The name of the technical rocket complex of the modernized missile defense system of Moscow was RTTs-181M. Under the state contract, the readiness period of the upgraded version was set for 2015. According to the Decree of the President of the Russian Federation Boris Yeltsin No. 163 dated 17 February 1995, the NIIRP was determined as the head enterprise for the modernization and improvement of the Moscow PRO system - the RTC-181 system - and the creation of the RTC-181M system. In 2011, the concern Almaz-Antey developed the working design documentation for the shooting complex 14TS033, the working design documentation for the first stage of the complex 14LS031 radar and the design of functional software.

In 2012, the concern Almaz-Antey held an autonomous preliminary test of the components of the complex 14TS033. Experimental and combat training tests of the A-235 were planned to be held in 2013. At that time, experts did not point out any fundamental differences between the A-235 and the A-135 missile defense system. According to foreign media reports, on 18 November 2015, the first successful launch of the Nudol missile and the third launch in the missile test program took place. Presumably, the deployment site of the A-235 missile defense system will be the former base area of the A-135 missile defense system near Moscow. According to the plan, the complex will have the capabilities to intercept the warheads of ballistic missiles, as well as spacecraft. In May 2016, system elements were tested as part of the exercises of the Military Space Forces of the Russian Federation.[citation needed]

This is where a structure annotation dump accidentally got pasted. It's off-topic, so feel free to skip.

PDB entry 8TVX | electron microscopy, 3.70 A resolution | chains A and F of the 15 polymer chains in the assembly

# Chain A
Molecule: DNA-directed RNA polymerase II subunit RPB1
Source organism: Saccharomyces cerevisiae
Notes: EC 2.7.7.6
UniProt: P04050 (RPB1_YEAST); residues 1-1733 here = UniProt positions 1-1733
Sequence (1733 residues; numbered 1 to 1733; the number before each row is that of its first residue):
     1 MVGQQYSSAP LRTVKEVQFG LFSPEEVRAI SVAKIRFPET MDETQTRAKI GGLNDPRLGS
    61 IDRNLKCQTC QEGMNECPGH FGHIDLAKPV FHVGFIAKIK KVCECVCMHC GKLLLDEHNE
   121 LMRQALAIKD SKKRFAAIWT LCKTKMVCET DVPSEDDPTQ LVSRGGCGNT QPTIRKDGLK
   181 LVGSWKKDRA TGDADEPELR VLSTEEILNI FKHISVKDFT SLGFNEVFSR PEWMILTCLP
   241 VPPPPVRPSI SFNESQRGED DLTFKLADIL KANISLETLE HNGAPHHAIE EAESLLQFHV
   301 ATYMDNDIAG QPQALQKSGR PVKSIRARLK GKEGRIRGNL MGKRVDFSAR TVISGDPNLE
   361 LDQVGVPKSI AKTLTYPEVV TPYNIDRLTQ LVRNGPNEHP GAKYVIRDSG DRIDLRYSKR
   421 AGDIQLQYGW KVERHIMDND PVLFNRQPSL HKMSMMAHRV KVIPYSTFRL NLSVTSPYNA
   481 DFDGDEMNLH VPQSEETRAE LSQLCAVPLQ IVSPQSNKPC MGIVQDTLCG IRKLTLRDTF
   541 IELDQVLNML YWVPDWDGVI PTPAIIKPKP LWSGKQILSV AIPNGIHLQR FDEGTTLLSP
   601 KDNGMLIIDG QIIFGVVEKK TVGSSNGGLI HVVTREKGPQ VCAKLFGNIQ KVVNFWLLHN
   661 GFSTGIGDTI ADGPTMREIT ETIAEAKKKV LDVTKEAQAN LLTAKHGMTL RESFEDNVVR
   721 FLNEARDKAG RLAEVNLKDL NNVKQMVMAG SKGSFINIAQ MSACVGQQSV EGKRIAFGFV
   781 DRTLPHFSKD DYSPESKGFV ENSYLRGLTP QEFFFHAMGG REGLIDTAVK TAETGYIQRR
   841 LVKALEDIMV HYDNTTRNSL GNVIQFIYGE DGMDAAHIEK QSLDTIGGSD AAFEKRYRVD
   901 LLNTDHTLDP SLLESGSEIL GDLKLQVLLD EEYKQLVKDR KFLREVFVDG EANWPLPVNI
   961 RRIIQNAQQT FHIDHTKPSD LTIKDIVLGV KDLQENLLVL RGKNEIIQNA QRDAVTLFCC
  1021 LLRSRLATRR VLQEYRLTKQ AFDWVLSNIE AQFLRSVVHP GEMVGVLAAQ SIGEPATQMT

Overall project evaluation

As the military expert, reserve colonel M. Hodarenok notes: "The A-235 will be a classic version of the missile defense system. A very well-informed source in the MIC [Military-Industrial Complex of Russia] personally told me about the system: 'The work is being done, and very successfully.'" Also, according to the expert, due to the secrecy of the project, accurate information on the A-235 system is currently not available, but it can be hypothetically assumed that the following three principles are taken into account in the tactical and technical task: first, the system must be capable of non-nuclear interception, since the earlier anti-missile projects were equipped with a nuclear warhead, which significantly narrowed the scope of their possible use, moreover, the use of anti-missiles with special charges Eski meant the beginning of nuclear war and eliminates the use within the limited armed conflict and other situations of this kind; secondly, the system must be mobile, without a rigid binding to any object or center; thirdly, it must provide interception at an altitude of at least 500–750 km, that is, at Low Earth orbit.[citation needed]

See also


  1. ^ "S-500 or A-235? Russia Tests Advanced New Missile Defence System With Extreme Range".
  2. ^ Diplomat, Ankit Panda, The. "Russia Conducts New Test of 'Nudol' Anti-Satellite System". The Diplomat. Retrieved 21 January 2019.
  3. ^ "Soviet BMD Programs". www.globalsecurity.org. Retrieved 21 January 2019.
  4. ^ Graff, Garrett M. (26 June 2018). "The New Arms Race Threatening to Explode in Space". Wired. Russia has repeatedly flight-tested a so-called direct ascent weapon, the PL-19 Nudol ballistic missile, which could strike objects in orbit, although it hasn’t conducted a live attack on an orbiting satellite.
  5. ^ a b c Matveyev, Vadim; RIR, specially for (3 February 2016). "New missile defences being developed". www.rbth.com. Retrieved 21 January 2019.
  6. ^ "Russia Flight Tests Anti-Satellite Missile - Washington Free Beacon". freebeacon.com. 2 December 2015. Retrieved 15 March 2018.
  7. ^ "Москва получит новую противоракетную защиту". Известия (in Russian). 21 February 2018. Retrieved 21 February 2018.
  8. ^ "СМИ: в Москве усилят систему ПРО". Газета.Ru. Retrieved 21 February 2018.
  9. ^ "53T6 Gazelle". www.globalsecurity.org. Retrieved 21 January 2019.
  10. ^ @DFRLab (1 December 2017). "#PutinAtWar: New Russian Anti-Ballistic Missile". medium.com. Retrieved 15 March 2018.
  11. ^ "Russia Flight Tests Anti-Satellite Missile - Washington Free Beacon". freebeacon.com. 2 December 2015. Retrieved 15 March 2018.
  12. ^ "S-500 or A-235? Russia Tests Advanced New Missile Defence System With Extreme Range". Military Watch. Military Watch. 5 June 2019. Retrieved 7 June 2019.